This project aims to provide a free-to-view, online, searchable database of UK census returns.
The UK is defined as England, Scotland, Ireland and Wales together with the Crown Dependencies of the Channel Islands and the Isle of Man, and including the Orkney and Hebrides Islands, provided that each was the responsibility of the Crown at the time that the census was taken.
The FreeCEN project began in July 1999, with a pilot transcription for Devon, coordinated by Brian Randell. Since then, the project has moved on, outgrowing its original database and website: we are now based on this site and have plans to improve the database and the ways you can search it.
Why is FreeCEN changing?
Firstly, a growing number of our users are accessing the web through phones and tablets, rather than laptops and larger computers — they expect an interface that looks good and works well on a small screen. We think we are almost there on this.
Secondly, we want to make the website more accessible. This work is just beginning.
- Too much choice: it can be difficult to know which of the many fields you should fill in, in order to be able to identify the person you are seeking, but not rule them out due to something not being recorded quite as you might have expected (we are looking into Artificial Intelligence to solve this one for you).
We also want to improve the quality of the data we transcribe — in the past, we have had to use abbreviations and compress two fields into one, in order to keep within the database restrictions of 20 years ago. We are moving towards a more flexible system which will allow transcribers to record each piece of information in an appropriate field.
You do not need to be a Member to search our database. However, to make FreeCEN an effective tool we are in urgent need of volunteers willing to undertake the transcription of census pieces or make available transcriptions that they have already completed.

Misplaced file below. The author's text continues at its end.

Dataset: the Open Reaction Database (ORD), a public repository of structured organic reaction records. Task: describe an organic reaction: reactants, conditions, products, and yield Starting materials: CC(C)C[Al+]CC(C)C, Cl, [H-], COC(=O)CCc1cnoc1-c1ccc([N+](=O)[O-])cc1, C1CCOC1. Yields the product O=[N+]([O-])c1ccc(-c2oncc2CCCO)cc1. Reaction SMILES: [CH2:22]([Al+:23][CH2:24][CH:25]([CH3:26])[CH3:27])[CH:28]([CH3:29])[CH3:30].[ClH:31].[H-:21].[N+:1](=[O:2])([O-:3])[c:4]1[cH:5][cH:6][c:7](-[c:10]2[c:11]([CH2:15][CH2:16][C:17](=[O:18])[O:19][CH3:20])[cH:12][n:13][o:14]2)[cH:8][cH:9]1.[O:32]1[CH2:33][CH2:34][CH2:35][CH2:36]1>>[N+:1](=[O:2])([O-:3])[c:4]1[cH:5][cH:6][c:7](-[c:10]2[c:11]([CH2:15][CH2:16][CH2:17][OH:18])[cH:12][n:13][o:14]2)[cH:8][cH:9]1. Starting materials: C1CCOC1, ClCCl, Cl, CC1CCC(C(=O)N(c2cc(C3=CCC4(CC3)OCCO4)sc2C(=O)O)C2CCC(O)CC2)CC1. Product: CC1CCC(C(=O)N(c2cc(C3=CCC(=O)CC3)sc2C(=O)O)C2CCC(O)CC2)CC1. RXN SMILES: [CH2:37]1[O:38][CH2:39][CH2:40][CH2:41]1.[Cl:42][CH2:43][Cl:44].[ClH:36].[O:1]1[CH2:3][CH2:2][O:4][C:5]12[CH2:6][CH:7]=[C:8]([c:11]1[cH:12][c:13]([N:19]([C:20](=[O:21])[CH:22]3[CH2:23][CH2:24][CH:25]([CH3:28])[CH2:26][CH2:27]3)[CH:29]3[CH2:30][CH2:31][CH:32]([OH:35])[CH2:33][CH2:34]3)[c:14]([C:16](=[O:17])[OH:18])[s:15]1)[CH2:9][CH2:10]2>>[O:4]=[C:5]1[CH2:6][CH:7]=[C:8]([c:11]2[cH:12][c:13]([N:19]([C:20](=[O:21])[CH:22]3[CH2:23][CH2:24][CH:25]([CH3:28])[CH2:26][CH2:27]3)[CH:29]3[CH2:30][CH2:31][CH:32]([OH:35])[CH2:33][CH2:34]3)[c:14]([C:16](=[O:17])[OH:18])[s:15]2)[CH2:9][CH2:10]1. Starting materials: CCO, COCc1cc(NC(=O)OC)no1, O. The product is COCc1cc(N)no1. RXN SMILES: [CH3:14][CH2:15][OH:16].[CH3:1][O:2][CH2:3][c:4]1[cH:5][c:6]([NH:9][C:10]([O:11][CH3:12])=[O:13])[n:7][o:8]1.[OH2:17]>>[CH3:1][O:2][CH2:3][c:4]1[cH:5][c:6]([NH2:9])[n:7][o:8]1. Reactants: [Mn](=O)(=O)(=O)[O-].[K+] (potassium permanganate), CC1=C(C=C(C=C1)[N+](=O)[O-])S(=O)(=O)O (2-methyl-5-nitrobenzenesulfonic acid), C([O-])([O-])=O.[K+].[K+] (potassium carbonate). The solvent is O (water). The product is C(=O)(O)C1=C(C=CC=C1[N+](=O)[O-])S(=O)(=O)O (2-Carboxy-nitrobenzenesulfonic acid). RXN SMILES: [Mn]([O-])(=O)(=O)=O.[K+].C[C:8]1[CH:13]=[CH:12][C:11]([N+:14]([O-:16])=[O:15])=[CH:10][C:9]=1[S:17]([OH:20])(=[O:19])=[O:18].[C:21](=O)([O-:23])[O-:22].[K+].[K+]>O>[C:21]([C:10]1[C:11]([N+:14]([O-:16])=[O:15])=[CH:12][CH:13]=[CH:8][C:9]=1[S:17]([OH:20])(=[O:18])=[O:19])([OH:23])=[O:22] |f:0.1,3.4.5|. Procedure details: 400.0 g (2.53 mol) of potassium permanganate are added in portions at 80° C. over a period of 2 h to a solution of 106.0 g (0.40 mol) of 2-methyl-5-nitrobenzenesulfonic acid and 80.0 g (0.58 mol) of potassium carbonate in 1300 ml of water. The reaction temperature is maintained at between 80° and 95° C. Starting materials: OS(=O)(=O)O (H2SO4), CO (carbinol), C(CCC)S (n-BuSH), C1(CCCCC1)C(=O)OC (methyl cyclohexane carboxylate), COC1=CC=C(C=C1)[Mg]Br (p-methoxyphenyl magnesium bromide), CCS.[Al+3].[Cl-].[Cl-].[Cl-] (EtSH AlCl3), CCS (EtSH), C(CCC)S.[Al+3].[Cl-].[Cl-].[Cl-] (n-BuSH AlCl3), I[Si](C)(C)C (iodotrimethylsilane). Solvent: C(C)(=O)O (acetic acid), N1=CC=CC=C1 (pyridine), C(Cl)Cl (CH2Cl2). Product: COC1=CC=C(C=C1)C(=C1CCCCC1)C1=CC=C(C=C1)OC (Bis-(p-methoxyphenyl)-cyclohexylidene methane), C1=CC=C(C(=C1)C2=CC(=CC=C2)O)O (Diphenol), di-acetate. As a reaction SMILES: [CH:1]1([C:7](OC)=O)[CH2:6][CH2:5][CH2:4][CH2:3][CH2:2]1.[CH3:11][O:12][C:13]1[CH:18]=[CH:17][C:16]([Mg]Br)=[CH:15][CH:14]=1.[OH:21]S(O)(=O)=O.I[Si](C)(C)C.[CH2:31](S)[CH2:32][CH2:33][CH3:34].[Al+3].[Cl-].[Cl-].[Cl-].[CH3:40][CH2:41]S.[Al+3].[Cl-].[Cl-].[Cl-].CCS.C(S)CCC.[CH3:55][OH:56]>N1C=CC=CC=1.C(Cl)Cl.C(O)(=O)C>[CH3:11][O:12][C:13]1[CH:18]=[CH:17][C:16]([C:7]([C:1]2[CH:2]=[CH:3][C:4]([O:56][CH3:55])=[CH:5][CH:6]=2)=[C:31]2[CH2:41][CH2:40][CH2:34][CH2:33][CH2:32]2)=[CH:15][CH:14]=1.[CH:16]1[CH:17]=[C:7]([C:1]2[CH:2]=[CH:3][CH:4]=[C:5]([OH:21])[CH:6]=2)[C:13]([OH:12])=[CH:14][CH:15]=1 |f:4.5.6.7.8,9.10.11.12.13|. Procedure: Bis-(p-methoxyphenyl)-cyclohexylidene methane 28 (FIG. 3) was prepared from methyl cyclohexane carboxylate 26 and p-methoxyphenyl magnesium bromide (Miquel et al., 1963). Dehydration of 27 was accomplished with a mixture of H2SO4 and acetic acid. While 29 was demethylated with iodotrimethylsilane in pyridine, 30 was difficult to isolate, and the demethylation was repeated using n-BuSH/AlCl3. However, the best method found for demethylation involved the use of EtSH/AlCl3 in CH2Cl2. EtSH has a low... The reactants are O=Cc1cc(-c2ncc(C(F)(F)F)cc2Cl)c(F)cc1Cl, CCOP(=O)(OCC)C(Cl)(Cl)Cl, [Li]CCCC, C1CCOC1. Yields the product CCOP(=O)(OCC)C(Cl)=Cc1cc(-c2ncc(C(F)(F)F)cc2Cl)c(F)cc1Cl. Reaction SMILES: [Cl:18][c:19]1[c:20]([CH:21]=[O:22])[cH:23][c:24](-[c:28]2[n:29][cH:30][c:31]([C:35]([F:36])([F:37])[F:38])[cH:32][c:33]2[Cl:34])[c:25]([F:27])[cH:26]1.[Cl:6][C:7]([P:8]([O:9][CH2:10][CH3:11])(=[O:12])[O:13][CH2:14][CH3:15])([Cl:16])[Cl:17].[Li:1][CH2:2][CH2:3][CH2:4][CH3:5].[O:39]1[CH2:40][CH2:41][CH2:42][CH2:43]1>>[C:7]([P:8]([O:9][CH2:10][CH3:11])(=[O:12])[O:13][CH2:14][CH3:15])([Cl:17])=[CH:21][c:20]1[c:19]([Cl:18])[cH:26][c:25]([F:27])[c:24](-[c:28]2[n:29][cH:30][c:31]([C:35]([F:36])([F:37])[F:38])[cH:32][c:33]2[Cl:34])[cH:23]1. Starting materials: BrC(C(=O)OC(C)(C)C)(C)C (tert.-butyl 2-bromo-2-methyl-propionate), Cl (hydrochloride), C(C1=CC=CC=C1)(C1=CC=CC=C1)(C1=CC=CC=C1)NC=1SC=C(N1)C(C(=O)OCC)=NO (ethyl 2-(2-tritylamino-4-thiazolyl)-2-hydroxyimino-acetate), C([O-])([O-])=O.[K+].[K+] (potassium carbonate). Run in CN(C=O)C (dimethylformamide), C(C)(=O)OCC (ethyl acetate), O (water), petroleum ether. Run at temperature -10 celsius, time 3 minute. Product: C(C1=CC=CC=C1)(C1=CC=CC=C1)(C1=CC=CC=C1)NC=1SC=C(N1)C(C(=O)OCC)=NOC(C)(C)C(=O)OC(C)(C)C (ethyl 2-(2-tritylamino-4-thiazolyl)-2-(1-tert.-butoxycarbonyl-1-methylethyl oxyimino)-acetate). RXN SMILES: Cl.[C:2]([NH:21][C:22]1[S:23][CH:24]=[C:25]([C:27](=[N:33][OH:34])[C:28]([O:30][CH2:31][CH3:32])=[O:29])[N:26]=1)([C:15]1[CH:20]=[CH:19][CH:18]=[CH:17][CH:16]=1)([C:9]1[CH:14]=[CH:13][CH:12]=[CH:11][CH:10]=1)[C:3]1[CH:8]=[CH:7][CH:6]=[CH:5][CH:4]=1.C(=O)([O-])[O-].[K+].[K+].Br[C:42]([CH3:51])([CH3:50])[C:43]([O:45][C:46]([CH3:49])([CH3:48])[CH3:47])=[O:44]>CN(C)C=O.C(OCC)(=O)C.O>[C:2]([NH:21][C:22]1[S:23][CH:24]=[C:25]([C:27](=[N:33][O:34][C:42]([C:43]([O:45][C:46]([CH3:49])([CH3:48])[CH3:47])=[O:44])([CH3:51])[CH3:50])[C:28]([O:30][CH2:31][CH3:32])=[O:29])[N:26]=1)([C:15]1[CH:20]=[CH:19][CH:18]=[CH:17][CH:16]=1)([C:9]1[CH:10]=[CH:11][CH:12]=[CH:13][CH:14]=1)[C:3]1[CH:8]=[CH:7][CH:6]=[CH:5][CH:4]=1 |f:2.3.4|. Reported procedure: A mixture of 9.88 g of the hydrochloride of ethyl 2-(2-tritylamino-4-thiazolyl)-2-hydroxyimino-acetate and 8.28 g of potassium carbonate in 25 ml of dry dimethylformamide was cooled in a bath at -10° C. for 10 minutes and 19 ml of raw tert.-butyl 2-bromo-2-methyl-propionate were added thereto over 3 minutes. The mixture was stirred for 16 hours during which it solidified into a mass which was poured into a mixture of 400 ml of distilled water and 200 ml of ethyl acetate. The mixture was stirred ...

Want to know more about transcribing? Interested in being a technical volunteer? Then visit our Volunteer page.
We provide an internet-based search for census entries for a named person.
For copyright reasons, we cannot allow you to browse all the transcriptions from a census piece. You can ask us specific questions through the Contact form. For other use of such complete transcriptions, where these exist, you should contact either the appropriate local County Record Offices or the relevant Family History Society.
Citing the FreeCEN database
As all the Free UK Genealogy databases are transcriptions, it is always preferable to see the original, or a surrogate (such as microfiche, film, photograph or digitized image).
If the surrogate is available on a Free UK Genealogy website, then it is the image that should be referenced, rather than the database.
It is best practice not to rely on the Free UK Genealogy indexes, but to examine the original, and reference that, but distances and costs may make verification in this way difficult or impossible. If writing for a non-specialist or international audience, it may be helpful to also direct readers to the relevant Free UK Genealogy website, even if the original record or a surrogate has been studied, since they may not be in a position to travel or otherwise pay for access to a surrogate.
Citation buttons on FreeCEN
Our projects now include buttons which auto-generate a citation in one of a number of popular formats for academics and family historians. If you spot an error in our format, or would like an additional format, please let us know.